At this same luncheon, Quezon and A. D. Williams made quite different computations as to the number of American war planes in the Philippines at the time of the invasion. When Williams then ill, finally left the islands to retire home, he had been a member of the board appointed by Quezon to advise on new air fields. He calculated that the United States then had some three hundred plane in or en route to the Philippines, actually on hand or about to arrive. Quezon said there had been, at the time of the Japanese assault thirty-eight four engine bombers and about one hundred and thirty war planes of various types. Many of these were destroyed on the ground at Nichols Field, Clark Field and Cavite on the eighth of December, 1941. I asked whether this destruction caused any panic among the Filipinos and he replied that they knew nothing about it. Williams told again of his having, as representative of the Philippine Government gone around in June or July 1941 with the American officer-in-charge to inspect ground for new air landing space near Manila and how he personally had begged the Commanding General not to extend existing fields, but to build a dozen new landing grounds among the bamboo fields to either side of the South Road. No attention had been paid to his advice. He also remonstrated with the navy for spending five or six million dollars in dredging and in filling in an extension of the existing air field at Cavite which, as he said, “stuck out like a sore thumb” in Manila Bay, and was visible from the air for a great distance.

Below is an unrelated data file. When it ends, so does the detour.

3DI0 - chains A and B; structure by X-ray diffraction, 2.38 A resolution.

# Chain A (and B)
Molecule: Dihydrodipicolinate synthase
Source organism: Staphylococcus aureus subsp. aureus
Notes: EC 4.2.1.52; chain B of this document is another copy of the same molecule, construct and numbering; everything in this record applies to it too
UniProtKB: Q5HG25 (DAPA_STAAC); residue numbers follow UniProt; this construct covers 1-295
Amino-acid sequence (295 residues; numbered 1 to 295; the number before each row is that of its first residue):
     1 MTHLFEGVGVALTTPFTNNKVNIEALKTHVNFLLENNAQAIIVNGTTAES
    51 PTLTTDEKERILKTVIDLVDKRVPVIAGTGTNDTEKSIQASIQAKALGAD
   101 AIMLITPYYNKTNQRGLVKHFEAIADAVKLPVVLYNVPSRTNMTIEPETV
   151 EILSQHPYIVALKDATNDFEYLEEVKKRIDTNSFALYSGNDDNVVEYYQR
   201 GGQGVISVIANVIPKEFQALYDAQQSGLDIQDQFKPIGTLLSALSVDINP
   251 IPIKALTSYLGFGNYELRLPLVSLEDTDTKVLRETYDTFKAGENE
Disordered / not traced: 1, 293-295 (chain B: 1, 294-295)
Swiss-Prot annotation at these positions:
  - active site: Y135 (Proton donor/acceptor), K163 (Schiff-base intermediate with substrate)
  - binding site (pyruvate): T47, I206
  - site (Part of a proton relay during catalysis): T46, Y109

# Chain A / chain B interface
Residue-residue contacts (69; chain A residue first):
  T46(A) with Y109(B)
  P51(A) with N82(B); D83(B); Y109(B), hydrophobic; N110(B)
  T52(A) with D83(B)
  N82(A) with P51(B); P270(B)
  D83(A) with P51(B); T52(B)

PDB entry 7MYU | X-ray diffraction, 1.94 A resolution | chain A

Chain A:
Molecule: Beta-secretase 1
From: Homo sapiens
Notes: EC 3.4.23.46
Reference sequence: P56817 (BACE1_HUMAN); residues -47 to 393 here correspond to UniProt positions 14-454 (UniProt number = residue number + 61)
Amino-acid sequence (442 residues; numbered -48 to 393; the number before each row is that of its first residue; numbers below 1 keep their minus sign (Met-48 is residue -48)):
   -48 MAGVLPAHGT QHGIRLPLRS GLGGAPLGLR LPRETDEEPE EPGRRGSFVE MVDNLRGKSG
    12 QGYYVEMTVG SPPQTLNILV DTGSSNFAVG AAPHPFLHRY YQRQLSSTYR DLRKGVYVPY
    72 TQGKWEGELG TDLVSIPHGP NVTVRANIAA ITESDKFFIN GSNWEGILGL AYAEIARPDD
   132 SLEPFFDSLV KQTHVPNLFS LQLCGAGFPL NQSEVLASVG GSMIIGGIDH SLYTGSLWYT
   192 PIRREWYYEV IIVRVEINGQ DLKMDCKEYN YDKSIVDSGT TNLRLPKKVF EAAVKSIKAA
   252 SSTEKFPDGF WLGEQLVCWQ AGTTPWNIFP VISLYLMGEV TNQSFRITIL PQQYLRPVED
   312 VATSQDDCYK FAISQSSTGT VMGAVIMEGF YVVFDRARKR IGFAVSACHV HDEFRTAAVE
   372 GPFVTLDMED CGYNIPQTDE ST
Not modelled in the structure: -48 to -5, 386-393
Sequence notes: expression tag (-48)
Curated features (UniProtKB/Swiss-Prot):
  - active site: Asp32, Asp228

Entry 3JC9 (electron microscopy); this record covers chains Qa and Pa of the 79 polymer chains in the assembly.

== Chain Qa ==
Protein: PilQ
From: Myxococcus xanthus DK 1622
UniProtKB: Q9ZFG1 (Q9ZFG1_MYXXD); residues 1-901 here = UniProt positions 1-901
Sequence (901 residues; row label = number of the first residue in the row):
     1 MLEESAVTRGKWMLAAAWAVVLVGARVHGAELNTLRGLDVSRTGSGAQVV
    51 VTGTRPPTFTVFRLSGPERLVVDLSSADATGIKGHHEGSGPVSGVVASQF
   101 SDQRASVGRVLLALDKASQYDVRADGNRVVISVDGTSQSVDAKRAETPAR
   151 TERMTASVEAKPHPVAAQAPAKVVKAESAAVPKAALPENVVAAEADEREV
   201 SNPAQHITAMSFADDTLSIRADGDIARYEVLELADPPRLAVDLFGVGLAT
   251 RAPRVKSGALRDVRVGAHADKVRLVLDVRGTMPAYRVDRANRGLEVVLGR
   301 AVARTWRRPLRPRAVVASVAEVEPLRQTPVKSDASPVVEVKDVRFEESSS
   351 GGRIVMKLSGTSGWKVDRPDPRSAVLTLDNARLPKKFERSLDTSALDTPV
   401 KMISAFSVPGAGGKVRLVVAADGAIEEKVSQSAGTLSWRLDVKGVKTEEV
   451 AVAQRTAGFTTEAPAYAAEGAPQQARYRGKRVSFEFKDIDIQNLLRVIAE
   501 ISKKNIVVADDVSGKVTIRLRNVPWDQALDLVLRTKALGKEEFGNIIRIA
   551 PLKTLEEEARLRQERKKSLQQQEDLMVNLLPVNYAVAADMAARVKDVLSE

Quezon then said how indignant he had been with Admiral Hart for withdrawing his fleet from the Philippines at nearly the last moment. “If he was going to lose his fleet, why not to so in defense of the Philippines instead of Java?” He admitted, however, that Hart’s fleet was destroyed after he, himself, had been relieved of command at the insistence of the Dutch, who took over the American ships before the disastrous naval battle of the Java Sea. But Quezon still insisted that his submarines, based on Cavite for refuelling, should have been used to sink the Japanese transports and thus interrupt the invasion of the Philippines. There were twenty-eight submarines in this command of which some twenty-two were of the new type.

Quezon then turned to some remarks on the pressing reasons which had induced him to attempt towards the end of February 1942 the escape by submarine from the beleaguered fortress of Corregidor. This will not be repeated here, because it has been described in his book The Good Fight, published by D. Appleton-Century in New York in 1944, after the President’s death.

This account of that day’s conversation at the luncheon table at the Shoreham would be incomplete without recording the writer’s recollection of another subject discussed by Quezon, which has, however, a very remote bearing if any on the invasion of the Philippines.